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In the Mexican highlands, nestled between towering cliffs blanketed with verdant temperate jungle, is the tiny mountain town of Tepotzlan. Home to an ancient Aztec outpost high in the mountains and inhabited with monkeylike creatures called coatis, it is the definition of quaint, picturesque Mexico.
It’s also a great place to buy honey. Most honey you buy on Mexican streets isn’t the genuine article—it is honey-flavored syrup. For the real stuff, you have to go down a small side street in Tepotzlan and wander around asking for the “mujer de miel”—the honey lady. Eventually you find her house, a bland wall facing the street, guarded by a massive angry dog. But inside, her courtyard is friendly, lined with bushyplants and flowers of every type. The honey lady is thin and elderly but sharp as a tack. Ten dollars buys you the best honey in town and a few minutes to talk beekeeping.
Bees in Mexico, she says, aren’t what they used to be. Her hives don’t produce like they once did and entire colonies often fly away before she can even harvest their honey. “The problem,” she says, “is the Africanized bees.”
It’s been almost 30 years since Africanized (often called “killer”) bees first landed in Mexico. It took them just seven years to take over the country and cause an extended media panic in the U.S. In the end, they invaded southern states such as Texas and Arizona but were halted by colder winters north of there.
For most of us, the story ends here. European honeybees, favored by most beekeepers in Latin American and the U.S., however, have pretty much disappeared from Mexico and points south—leading to steep declines in the collection of honey. Except that’s not the end of the story.
Although Mexico’s honey exports initially dropped by more than 50 percent when the Africanized bees arrived, production has since recovered to 75 percent of historical levels. During that time the Africanized bee has built a sort of fan club among many Latin American researchers. “In my experience these bees are better producers than European ones,” Javier Quezada-Euán, a bee expert at the Autonomous University of Yucatán, wrote in an e-mail. “[But] it is much easier to blame the bee than the bad management techniques.” Quezada-Euán and others believe the arrival of the Africanized bee in the Americas may turn out to have been blessing in disguise.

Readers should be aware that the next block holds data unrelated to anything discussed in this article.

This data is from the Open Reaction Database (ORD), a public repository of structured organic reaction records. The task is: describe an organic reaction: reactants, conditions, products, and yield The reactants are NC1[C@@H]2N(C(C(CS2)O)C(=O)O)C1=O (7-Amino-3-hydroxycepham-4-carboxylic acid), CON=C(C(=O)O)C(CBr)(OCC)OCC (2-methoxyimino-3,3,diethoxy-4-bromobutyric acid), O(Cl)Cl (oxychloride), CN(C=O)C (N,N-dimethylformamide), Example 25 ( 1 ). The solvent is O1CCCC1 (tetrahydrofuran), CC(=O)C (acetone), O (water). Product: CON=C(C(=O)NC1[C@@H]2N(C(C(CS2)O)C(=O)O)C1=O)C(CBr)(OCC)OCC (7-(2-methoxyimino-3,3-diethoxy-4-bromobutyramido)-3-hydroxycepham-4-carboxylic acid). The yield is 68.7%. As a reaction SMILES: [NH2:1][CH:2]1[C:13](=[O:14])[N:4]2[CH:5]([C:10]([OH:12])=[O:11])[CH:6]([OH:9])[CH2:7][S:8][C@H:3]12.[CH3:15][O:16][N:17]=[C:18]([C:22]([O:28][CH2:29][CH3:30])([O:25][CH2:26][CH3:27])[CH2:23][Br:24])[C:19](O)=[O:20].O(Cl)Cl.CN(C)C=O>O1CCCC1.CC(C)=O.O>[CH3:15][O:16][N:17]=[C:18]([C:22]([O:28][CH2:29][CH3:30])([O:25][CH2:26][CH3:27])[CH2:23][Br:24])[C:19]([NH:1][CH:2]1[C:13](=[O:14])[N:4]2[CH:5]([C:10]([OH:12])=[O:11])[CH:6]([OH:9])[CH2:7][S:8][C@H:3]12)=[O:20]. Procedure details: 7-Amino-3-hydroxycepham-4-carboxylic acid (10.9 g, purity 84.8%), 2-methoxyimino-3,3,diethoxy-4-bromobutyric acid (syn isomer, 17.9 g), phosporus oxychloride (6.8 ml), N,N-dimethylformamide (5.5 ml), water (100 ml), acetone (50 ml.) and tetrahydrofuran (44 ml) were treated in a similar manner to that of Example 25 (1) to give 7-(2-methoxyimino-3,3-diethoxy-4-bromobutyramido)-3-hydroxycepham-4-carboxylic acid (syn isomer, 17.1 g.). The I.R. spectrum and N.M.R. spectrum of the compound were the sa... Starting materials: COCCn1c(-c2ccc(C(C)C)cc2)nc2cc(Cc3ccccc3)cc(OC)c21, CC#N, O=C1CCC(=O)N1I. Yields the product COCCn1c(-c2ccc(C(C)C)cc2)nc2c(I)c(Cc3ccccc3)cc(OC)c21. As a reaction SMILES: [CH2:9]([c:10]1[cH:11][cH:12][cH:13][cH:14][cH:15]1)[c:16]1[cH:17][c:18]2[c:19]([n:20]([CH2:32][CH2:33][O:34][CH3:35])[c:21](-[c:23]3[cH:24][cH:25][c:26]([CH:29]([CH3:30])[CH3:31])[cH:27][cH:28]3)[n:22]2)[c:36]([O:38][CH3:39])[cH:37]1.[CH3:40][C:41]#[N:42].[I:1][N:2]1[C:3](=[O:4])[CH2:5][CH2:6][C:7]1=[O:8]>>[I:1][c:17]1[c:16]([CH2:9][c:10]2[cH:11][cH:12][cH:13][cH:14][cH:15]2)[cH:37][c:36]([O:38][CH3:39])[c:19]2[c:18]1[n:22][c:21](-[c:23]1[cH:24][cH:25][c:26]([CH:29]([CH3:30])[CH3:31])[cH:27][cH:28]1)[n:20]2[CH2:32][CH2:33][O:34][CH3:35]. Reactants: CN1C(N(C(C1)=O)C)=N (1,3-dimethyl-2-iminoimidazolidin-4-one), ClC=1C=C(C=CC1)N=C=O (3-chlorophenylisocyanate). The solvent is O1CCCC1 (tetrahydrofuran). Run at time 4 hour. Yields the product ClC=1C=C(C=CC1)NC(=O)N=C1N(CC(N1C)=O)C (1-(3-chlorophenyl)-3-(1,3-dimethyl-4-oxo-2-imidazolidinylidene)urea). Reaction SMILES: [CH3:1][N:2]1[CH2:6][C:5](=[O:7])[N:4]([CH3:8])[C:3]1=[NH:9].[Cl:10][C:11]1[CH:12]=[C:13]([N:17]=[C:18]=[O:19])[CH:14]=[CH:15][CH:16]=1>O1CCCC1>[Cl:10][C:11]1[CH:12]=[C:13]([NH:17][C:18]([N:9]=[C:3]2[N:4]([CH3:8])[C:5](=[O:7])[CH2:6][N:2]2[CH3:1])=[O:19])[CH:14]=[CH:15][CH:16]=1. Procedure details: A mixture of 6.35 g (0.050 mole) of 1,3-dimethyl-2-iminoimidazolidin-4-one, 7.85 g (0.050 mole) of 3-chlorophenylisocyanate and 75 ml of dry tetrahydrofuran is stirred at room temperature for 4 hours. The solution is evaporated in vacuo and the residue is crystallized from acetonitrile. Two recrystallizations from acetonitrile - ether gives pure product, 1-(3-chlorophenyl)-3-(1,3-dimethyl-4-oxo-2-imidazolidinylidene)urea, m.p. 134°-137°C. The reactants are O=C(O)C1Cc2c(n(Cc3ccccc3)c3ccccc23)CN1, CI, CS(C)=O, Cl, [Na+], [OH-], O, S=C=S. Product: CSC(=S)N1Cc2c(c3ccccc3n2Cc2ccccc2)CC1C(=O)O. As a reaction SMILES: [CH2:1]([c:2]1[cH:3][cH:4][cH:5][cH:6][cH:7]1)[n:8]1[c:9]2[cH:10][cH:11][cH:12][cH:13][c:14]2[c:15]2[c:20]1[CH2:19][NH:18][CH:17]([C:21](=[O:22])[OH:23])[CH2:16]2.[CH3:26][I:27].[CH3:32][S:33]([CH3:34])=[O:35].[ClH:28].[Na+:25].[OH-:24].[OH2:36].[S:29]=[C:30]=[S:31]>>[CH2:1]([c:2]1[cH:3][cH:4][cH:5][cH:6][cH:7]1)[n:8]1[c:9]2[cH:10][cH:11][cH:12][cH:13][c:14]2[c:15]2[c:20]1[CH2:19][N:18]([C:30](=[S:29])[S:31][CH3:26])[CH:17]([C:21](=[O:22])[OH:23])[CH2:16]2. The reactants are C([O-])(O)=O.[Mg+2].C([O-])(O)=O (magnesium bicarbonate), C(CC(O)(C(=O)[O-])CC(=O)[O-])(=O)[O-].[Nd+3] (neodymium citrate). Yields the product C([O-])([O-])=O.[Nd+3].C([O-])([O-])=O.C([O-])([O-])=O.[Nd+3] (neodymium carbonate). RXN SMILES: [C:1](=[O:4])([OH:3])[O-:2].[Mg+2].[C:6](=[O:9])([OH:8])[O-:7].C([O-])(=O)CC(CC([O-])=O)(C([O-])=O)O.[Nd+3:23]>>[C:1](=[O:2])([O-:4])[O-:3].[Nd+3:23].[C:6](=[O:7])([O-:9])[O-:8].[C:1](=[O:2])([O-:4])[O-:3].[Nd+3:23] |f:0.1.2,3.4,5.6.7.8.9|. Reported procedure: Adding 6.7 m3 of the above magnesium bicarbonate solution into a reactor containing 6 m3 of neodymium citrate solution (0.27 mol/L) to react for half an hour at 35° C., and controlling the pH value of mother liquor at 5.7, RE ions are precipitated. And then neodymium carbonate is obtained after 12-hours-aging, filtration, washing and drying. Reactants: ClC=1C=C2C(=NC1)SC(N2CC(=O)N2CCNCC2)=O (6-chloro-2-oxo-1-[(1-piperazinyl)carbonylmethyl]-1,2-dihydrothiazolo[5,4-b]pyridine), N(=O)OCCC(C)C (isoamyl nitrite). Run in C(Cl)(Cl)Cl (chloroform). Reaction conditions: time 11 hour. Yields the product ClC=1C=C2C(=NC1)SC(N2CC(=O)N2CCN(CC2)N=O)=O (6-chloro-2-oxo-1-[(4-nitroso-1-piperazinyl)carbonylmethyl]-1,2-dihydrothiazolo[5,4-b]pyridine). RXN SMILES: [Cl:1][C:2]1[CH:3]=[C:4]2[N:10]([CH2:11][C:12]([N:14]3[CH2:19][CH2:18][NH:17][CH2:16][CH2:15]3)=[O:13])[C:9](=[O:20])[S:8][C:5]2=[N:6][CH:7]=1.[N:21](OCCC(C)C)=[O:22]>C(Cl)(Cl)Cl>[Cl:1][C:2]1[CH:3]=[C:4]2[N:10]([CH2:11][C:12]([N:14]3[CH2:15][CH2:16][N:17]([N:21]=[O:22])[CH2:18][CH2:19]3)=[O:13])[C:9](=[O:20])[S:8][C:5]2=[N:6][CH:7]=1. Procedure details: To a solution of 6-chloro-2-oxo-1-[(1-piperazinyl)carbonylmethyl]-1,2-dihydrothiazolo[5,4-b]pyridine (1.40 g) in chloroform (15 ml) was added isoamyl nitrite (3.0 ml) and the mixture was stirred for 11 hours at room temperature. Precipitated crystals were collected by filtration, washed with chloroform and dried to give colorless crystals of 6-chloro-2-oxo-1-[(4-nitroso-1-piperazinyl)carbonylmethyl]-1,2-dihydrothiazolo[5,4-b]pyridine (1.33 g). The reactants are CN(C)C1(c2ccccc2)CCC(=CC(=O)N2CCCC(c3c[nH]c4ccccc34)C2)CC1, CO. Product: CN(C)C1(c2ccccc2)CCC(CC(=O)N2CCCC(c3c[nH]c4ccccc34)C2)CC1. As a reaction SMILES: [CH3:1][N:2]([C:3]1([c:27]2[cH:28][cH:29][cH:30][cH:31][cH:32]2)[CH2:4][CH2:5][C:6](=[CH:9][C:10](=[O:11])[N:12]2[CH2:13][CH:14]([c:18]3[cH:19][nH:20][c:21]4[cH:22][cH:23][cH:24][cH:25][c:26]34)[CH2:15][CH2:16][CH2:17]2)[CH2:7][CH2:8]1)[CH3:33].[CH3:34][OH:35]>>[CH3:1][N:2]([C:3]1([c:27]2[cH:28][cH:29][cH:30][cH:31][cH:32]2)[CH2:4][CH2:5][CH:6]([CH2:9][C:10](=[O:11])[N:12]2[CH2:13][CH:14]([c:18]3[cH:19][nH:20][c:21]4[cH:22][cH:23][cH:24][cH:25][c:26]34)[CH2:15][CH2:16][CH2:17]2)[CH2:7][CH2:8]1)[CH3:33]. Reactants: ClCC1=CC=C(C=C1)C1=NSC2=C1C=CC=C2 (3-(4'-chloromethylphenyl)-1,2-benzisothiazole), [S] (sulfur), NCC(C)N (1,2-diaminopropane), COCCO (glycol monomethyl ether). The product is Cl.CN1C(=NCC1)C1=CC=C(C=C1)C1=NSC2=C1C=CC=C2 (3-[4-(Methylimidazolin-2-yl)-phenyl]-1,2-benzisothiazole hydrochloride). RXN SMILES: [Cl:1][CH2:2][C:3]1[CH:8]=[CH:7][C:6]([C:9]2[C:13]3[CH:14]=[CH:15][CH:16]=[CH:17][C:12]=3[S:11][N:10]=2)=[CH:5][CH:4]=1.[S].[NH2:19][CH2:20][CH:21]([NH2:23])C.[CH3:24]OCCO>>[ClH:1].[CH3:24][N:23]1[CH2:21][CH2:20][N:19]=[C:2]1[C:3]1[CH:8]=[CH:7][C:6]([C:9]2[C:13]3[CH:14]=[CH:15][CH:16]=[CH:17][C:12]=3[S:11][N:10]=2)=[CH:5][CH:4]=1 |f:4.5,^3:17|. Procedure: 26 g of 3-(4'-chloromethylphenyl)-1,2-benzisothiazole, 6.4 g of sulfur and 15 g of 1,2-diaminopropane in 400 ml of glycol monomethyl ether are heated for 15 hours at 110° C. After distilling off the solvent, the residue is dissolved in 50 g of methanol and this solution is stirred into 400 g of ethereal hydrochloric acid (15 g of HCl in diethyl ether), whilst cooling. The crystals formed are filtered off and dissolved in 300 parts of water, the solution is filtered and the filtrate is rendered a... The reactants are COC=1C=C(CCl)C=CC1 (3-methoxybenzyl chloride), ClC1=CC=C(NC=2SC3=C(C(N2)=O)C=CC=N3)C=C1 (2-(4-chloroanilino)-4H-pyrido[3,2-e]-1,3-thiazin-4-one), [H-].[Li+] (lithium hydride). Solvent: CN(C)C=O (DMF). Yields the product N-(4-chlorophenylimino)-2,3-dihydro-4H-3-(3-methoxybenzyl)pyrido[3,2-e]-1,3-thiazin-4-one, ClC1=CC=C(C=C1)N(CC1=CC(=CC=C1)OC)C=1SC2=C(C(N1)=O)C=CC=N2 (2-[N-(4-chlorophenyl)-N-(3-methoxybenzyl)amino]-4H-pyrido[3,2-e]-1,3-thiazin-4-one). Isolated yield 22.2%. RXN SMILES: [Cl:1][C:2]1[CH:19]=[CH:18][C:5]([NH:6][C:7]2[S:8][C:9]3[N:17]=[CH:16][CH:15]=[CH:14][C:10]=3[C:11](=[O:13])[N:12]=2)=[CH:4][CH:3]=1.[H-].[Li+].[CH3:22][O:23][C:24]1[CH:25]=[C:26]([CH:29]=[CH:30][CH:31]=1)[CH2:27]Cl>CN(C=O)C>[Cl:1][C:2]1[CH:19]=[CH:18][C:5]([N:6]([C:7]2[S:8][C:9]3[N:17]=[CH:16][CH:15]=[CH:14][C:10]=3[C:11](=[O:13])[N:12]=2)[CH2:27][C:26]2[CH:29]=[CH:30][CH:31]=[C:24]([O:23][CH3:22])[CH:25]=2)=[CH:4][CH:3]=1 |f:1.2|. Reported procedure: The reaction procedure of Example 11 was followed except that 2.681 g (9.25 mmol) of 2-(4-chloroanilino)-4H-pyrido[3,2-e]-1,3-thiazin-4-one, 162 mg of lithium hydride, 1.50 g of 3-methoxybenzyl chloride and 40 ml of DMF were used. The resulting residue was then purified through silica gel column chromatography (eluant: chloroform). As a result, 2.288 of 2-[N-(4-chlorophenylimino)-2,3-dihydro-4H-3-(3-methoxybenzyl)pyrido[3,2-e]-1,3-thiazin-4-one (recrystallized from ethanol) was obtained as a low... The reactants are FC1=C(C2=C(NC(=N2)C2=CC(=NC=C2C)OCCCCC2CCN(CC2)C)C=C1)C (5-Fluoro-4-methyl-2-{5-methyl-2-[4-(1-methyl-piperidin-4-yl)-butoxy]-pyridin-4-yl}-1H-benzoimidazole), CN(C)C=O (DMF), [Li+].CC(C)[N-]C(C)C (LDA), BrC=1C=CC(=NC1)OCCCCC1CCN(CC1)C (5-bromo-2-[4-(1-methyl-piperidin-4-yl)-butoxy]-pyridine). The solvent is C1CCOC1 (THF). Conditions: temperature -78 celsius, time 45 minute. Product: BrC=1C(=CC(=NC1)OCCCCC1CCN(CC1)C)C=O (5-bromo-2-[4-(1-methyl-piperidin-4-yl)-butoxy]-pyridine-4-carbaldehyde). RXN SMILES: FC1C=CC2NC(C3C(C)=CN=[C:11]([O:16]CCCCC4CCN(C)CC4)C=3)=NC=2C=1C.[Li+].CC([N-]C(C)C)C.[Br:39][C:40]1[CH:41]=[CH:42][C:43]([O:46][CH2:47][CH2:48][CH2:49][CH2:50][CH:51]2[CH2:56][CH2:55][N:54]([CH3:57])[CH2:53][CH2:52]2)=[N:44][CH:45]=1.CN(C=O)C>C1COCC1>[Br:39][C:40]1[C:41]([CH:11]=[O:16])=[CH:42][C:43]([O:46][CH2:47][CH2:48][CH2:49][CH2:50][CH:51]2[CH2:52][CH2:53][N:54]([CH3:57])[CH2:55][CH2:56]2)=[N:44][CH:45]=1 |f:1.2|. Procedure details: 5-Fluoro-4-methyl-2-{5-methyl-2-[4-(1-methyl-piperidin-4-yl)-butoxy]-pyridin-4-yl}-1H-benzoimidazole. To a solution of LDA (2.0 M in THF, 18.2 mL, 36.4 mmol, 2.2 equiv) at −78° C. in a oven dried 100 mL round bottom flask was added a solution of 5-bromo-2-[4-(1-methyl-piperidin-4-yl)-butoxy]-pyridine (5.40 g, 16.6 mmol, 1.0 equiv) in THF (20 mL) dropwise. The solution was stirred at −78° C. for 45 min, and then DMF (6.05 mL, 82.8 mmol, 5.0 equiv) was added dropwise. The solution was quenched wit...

Apis mellifera, or the common honeybee, has dozens of subspecies originating in Africa, Europe and Asia. The most well known is the Italian honeybee (A. mellifera ligustica), which is found in most U.S. beehives. It’s a fat, docile bee that stores massive amounts of honey so as to wait out long winters. Groups of these bees tend to look for the big haul, using complex communication signals to descend on rich clusters of flowers all at once.
But just as many (if not more) honeybee types come from Africa. In the 1950s Brazilian researchers brought one of those—A. mellifera scutellata—to a laboratory to help breed a better, hardier New World bee. But the African bees escaped. These so-called “killer” bees were faster, more scrappy and far more resilient. They breed fast, are less picky about flowers, and move quickly—abandoning hives and splitting them like dividing cells whenever they have enough honey. And they defend their hives with a passion.
Far more at home in the tropics than the Italian bees, they swept through 20 countries, moving 300 to 500 kilometers north per year and arguably became the most successful invasive species of the 20th century. They hit Mexico in 1986 and by 1993 had pushed out the European bee. “The dream of working with European bees is part of the past, at least for Mexican beekeepers,” says Ernesto Guzman, head of the Honey Bee Research Center at the University of Guelph in Ontario. “If you want to make comparisons between then and now, beekeeping was more profitable, the cost of production was lower. It was more pleasant to work with European bees, there were less stinging incidents.”